“Hortensia hoped the women [at the Community Association meeting] were there for the same reason she was, even if secretly…for the promise of something non-threatening and happily boring with which to pass the time, get nearer to death, get closer to being done with it all. After so many years of living – too many – Hortensia wanted to die. She had no intention of taking her life, but at least there were the Katterijn committee meetings, slowly ticking the hours off her sheet.”
Born in Barbados, brought up in Nigeria, and now living in South Africa, author Yewande Omotoso may soon have to give up her profession. Trained as an architect and still working in that field, she has recently won the South African Literary Award for First Time Author and has been nominated for three other major South African prizes in the past four years. Her first novel, Bom Boy, was a popular, as well as literary, success, and this new novel looks as if it will appeal to the same kind of audience, readers looking for an escape from some of the doom and gloom of contemporary life but not an escape into mindlessness, a story with some realistic grit. In The Woman Next Door, her second novel, Omotoso’s vivid characters and devotion to telling a good story provide charm and the kind of humor which reveals her characters’ attitudes and states of mind, drawing in the reader and making the novel’s conflicts feel more like those that many of us face in our own lives. Setting the novel in Cape Town, South Africa, Omotoso depicts Katterijn, an upscale enclave which has not yet escaped the country’s past history of apartheid, however much the professionally successful neighbors might want to pretend that it no longer exists, but she is not a “message novelist.” For her, the story and its characters come first, her themes being revealed through their conflicts and the empathy she creates among her readers.
In what may be a unique twist, main characters Hortensia James and Marion Agostino are both over eighty years old – neighbors, with a hedge separating their properties. Both women are independent and often aggressive, and they have learned from experience to hold fast to what they believe and to be willing to say anything in their own defense. From their first meeting they have hated each other. Hortensia, a black woman, age eighty-five, is a former fabric designer and entrepreneur with a successful career, owning and operating boutiques which sell unique fabrics from all over Africa. Having met and married her white husband Peter in 1950s London, she then moved to Nigeria before moving to Cape Town, where she is the only black owner of property in Katterijn where they live. Her husband Peter is now dying, and she is his sometimes resentful caretaker, their relationship having suffered from his bad behavior in the past.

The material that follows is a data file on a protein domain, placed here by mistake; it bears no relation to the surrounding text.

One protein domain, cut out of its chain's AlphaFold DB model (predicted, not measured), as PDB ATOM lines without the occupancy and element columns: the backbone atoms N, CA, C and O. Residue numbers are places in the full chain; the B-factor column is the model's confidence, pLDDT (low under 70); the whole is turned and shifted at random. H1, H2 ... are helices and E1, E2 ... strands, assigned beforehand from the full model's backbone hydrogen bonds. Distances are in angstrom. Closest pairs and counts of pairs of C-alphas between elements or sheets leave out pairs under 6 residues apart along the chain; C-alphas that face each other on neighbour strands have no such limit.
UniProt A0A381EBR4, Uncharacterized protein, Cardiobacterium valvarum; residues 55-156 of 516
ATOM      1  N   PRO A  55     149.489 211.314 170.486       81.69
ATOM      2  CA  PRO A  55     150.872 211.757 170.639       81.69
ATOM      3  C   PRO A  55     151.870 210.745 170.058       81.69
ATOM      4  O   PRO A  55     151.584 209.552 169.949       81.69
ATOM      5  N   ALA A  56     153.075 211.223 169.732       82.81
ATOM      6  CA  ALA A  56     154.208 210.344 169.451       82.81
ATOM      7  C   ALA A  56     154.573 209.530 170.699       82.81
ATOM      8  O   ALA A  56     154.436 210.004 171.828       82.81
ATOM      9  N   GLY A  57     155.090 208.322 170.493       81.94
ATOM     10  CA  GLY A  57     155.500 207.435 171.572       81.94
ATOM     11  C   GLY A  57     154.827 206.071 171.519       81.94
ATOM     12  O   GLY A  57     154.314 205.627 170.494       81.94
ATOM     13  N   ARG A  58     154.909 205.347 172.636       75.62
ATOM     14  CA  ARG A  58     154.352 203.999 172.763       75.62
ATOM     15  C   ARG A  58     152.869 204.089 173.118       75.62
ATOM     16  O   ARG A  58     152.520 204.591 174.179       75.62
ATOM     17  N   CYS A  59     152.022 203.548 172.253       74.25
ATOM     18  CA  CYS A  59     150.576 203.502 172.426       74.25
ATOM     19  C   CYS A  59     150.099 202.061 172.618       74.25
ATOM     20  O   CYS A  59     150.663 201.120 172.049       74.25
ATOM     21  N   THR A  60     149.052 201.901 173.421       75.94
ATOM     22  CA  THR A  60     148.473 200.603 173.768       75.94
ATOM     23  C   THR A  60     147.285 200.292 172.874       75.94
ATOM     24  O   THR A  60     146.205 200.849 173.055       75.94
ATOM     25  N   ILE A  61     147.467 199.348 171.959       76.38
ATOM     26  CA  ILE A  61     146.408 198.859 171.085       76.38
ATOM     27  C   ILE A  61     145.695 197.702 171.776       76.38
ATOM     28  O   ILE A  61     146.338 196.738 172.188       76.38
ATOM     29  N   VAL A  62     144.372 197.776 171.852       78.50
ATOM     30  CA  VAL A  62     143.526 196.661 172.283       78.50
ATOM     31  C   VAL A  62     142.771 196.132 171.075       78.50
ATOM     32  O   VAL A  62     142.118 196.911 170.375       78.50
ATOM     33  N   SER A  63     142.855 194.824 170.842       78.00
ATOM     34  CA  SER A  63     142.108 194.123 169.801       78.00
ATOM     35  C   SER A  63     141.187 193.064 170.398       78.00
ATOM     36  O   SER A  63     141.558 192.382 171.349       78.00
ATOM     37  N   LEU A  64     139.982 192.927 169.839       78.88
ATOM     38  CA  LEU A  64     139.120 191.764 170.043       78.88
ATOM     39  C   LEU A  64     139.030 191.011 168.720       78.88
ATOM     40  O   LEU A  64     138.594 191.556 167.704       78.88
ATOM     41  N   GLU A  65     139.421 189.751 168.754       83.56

Marion, a white widow, was the architect of the forty-home development of Katterijn, where she and Hortensia live, and part of the tension between Hortensia and Marion has resulted from the fact that Hortensia is now living in the first house that Marion ever designed on her own, her favorite project, the one she herself would like to own. Marion’s own house is built on the land occupied by the slave quarters of the former estate on which Hortensia’s house is built, an irony which does not escape her. To complicate things even more on an emotional level, Marion has just discovered that her husband spent their entire savings before his recent death, and she has no idea how she will live when the bank begins to take action. She owns only one treasure, which she is determined to save from any seizure by the bank – a painting by landscape artist Jacobus Hendrik Pierneef, still regarded as one of the masters of landscape painting in South Africa.